Watchdog: Former Pentagon spokeswoman misused staff for personal errands

Watchdog: Former Pentagon spokeswoman misused staff for personal errands
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The Pentagon's former top spokeswoman misused staff to perform personal errands, including driving her to and from work, picking up her dry cleaning and scheduling makeup appointments at her home, the Defense Department's watchdog agency has found.

The department's Office of Inspector General (OIG) concluded that Dana White “misused her subordinates' time for personal services and improperly accepted gifts from her subordinates” in violation of Pentagon ethics rules, the report released Thursday states.


White resigned in December after former Defense Secretary James MattisJames Norman MattisBiden's is not a leaky ship of state — not yet Rejoining the Iran nuclear deal would save lives of US troops, diplomats The soft but unmatched power of US foreign exchange programs MORE stepped down from the Trump administration. She had served in the top communications role since April 2017.


“The services occurred both during and after official duty hours” and included “making arrangements for her personal travel, obtaining lunch and snacks for her, scheduling makeup appointments at her residence, making an ATM cash withdrawal on her behalf, ordering personal stationery for her, driving her to and from work on a snow day, and dropping off and picking up her dry cleaning,” the report states.

On two occasions, White “allowed her subordinates to use their privately-owned vehicles to drive her to the Pentagon and another location” and "also accepted pantyhose from one of her subordinates."

She was cleared, however, of accusations that she failed to treat staff with respect.

The report included a response from White’s lawyer, who said the conclusions were “erroneous.”

White was “justified in having subordinates assist her,” the tasks in question were job-related and “the government did not suffer any loss, and Ms. White did not realize any gain from them,” the lawyer wrote.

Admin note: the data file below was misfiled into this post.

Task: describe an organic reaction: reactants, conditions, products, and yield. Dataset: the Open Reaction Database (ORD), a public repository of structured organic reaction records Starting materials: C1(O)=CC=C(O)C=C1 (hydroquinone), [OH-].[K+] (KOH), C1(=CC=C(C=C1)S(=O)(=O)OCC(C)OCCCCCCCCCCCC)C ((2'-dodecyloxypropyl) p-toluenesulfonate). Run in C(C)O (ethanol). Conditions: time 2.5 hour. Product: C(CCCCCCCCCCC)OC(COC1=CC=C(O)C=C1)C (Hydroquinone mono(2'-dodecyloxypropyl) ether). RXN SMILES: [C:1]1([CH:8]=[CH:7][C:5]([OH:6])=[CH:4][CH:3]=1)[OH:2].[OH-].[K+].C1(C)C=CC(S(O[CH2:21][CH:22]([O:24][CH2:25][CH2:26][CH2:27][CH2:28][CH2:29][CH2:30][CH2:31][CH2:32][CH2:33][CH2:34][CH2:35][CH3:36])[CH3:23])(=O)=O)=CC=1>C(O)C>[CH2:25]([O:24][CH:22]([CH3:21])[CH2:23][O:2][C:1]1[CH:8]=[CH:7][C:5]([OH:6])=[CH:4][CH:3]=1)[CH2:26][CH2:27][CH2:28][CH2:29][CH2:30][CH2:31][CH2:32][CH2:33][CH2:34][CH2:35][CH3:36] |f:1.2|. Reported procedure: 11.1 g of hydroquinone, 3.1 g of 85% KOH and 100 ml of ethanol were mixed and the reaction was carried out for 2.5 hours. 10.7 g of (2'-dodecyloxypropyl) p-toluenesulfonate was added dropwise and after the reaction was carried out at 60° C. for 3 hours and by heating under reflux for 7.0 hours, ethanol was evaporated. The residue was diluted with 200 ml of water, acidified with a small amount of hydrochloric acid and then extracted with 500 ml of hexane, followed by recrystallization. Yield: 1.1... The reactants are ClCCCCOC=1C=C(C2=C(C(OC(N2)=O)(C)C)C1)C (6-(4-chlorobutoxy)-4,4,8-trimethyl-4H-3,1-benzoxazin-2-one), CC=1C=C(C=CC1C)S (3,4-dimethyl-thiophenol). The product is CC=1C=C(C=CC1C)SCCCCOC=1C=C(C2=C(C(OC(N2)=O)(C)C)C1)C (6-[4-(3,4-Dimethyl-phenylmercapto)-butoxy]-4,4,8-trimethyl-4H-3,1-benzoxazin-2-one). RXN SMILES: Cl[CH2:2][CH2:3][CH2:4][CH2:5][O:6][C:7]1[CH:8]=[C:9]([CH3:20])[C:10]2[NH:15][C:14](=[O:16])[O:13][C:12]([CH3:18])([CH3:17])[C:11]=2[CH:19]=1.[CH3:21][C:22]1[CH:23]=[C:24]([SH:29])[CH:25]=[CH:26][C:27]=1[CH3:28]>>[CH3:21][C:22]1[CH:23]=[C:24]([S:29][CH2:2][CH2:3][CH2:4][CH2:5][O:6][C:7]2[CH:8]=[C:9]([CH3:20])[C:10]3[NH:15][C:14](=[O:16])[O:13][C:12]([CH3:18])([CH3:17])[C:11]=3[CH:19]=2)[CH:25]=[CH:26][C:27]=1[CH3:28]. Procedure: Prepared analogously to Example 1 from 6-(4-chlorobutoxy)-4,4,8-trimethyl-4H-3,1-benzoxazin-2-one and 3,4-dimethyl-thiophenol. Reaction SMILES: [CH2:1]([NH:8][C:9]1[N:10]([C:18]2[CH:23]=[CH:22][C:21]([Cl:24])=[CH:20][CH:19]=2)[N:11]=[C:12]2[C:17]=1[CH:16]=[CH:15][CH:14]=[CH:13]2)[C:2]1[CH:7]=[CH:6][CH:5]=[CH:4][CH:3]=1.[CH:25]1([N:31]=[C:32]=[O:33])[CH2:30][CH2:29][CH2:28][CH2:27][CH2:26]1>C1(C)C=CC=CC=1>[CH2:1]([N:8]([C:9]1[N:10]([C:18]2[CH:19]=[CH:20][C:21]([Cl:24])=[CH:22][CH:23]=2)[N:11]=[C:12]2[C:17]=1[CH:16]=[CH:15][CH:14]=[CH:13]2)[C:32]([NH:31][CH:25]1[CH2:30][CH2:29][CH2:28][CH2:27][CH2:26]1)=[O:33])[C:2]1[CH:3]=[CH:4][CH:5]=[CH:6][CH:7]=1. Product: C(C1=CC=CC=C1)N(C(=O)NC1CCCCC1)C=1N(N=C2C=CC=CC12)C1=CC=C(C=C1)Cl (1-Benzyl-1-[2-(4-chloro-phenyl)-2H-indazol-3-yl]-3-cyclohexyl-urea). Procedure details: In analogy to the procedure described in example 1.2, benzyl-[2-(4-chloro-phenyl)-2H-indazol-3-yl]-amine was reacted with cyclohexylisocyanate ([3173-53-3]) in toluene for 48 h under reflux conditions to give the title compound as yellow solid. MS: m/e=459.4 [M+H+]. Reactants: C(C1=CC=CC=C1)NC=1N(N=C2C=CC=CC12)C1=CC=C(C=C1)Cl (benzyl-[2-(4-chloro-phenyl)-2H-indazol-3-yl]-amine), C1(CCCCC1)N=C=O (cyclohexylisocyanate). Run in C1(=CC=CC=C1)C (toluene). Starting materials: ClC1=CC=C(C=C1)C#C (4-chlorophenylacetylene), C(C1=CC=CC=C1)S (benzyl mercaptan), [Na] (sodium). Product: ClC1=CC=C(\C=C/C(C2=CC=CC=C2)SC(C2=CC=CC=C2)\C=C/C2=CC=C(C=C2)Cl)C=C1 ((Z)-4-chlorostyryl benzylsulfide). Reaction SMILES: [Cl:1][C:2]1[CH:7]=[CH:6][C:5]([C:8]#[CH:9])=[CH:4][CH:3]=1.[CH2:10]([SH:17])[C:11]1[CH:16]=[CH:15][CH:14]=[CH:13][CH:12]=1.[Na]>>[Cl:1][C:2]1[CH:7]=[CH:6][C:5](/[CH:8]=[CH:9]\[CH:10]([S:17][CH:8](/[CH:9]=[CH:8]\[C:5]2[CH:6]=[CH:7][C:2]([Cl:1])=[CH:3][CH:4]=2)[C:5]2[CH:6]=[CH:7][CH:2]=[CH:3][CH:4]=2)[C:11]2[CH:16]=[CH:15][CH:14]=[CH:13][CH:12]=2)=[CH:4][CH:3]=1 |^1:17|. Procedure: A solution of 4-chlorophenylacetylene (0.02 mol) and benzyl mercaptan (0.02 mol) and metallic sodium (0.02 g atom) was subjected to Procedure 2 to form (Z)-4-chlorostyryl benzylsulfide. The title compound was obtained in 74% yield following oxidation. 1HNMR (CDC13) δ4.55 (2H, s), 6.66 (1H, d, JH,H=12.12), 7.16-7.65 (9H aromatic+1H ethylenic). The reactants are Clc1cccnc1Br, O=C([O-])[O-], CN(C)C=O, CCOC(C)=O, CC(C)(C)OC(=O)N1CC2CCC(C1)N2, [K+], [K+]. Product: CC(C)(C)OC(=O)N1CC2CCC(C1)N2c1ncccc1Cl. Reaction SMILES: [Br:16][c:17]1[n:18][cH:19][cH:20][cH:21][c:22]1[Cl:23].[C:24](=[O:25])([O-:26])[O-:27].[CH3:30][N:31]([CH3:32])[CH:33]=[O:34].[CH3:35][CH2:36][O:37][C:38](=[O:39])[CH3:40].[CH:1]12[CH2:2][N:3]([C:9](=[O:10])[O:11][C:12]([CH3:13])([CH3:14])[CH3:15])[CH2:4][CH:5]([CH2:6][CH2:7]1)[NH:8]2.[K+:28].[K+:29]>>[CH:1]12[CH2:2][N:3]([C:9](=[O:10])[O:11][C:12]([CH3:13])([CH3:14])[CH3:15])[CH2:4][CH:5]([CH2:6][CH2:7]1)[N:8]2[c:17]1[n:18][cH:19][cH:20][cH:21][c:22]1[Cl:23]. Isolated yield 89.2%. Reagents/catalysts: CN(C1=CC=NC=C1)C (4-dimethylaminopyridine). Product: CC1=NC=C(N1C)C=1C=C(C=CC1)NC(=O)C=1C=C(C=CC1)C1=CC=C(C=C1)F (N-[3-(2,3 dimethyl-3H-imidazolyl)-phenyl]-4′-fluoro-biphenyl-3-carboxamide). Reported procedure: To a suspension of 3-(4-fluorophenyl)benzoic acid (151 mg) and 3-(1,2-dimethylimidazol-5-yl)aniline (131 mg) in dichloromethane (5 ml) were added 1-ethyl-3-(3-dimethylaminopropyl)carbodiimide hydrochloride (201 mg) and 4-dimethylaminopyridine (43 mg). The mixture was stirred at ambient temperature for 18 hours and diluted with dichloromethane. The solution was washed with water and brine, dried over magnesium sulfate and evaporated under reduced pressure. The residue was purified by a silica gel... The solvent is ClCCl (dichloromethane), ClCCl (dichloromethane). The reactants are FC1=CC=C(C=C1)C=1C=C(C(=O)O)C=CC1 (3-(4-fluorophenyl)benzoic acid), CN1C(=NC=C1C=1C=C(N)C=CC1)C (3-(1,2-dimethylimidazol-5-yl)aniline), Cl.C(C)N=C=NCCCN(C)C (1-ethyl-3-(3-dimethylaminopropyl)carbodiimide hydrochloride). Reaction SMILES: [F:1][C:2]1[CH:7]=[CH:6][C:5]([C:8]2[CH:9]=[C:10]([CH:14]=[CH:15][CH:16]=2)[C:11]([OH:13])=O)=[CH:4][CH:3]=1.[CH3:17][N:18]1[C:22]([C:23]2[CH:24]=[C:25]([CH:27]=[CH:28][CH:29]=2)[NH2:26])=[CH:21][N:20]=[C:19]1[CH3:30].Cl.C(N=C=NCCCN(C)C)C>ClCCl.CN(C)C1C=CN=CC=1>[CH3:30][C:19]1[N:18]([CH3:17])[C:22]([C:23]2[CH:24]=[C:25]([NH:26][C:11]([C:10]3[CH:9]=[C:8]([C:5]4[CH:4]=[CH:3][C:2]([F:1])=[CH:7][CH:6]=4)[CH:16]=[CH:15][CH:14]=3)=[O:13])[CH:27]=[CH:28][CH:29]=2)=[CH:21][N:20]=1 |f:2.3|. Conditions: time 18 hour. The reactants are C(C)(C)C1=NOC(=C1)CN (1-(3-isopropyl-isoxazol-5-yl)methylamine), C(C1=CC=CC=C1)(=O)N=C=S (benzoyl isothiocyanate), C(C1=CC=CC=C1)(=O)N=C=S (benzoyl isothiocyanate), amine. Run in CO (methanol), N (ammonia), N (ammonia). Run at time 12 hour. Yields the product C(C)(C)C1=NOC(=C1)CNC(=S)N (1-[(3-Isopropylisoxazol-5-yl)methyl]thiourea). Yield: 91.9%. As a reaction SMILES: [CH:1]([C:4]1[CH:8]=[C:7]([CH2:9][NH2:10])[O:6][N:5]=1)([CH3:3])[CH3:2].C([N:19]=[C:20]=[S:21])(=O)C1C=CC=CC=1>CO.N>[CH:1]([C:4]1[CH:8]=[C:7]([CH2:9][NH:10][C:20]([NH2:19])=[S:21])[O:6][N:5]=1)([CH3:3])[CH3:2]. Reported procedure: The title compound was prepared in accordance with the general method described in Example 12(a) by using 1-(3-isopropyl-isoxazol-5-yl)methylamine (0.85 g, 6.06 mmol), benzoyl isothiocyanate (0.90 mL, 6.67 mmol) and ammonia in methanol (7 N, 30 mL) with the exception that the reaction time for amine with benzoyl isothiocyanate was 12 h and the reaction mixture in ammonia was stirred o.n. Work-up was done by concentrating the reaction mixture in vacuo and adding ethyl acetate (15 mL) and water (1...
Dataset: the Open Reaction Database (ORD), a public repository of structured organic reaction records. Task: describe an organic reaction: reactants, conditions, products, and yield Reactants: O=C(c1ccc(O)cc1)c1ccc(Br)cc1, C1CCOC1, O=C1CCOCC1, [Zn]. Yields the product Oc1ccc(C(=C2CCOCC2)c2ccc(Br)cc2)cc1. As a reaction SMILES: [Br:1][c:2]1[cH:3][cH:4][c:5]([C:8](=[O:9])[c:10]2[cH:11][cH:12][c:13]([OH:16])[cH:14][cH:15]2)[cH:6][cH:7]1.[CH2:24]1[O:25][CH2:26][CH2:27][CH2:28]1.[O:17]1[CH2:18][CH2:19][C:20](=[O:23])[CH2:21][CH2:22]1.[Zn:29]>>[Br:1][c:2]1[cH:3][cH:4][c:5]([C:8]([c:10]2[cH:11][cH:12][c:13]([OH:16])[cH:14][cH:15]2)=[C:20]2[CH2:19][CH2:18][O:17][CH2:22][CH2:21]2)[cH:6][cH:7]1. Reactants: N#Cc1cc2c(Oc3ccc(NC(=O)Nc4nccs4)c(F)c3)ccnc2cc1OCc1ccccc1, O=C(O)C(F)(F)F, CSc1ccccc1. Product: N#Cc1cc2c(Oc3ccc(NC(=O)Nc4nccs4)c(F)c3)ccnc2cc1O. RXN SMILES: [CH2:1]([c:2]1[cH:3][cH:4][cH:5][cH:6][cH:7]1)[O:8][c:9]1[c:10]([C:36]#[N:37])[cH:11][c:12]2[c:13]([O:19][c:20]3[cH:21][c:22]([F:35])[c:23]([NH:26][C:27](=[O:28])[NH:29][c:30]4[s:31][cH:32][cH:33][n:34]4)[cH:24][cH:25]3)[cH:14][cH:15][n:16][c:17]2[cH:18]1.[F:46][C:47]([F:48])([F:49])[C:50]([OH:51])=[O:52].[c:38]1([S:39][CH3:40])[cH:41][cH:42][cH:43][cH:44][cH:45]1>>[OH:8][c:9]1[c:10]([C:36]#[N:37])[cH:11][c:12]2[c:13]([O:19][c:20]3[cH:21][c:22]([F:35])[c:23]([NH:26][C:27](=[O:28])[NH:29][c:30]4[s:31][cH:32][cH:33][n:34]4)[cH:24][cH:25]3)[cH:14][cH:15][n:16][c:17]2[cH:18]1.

Later, White provided a statement to The Hill in which she said she was "very disappointed" with the OIG's conclusions. 

"Every decision I made was to advance our mission and maximize our impact. I relied and acted on the advice of the DOD Office of General Counsel to make all of these decisions. The OIG, however, chose to ignore this fact," White said.

"Instead, OIG has unfairly maligned routine acts of kindness done in every office in the Pentagon. To consider any such acts as an intentional and improper acceptance of a gift puts at risk all employees who work collaboratively to support one another in their work. The DOD OIG went so far as to criticize me for paying-with my own money-for weekly flower deliveries to spruce up our office and a make-up artist for my on-camera briefings," she added.

Under Pentagon ethics rules, employee are prohibited from using their subordinates “to perform activities other than those required in the performance of official duties.”

The inspector general opened the investigation when at least two of White’s subordinates complained in late April and early May 2018.

A separate allegation, which accused White’s deputy, Charles Summers, of failing to take appropriate action regarding White’s alleged misuse of her staff, was found unsupported.

White was Mattis’s assistant Defense secretary for public affairs for just over a year and a half before she resigned. 

Before that, White founded and served as CEO of a Washington, D.C., strategic communications firm and was a staff member on the Senate Armed Services Committee.

Updated: 5:36 p.m.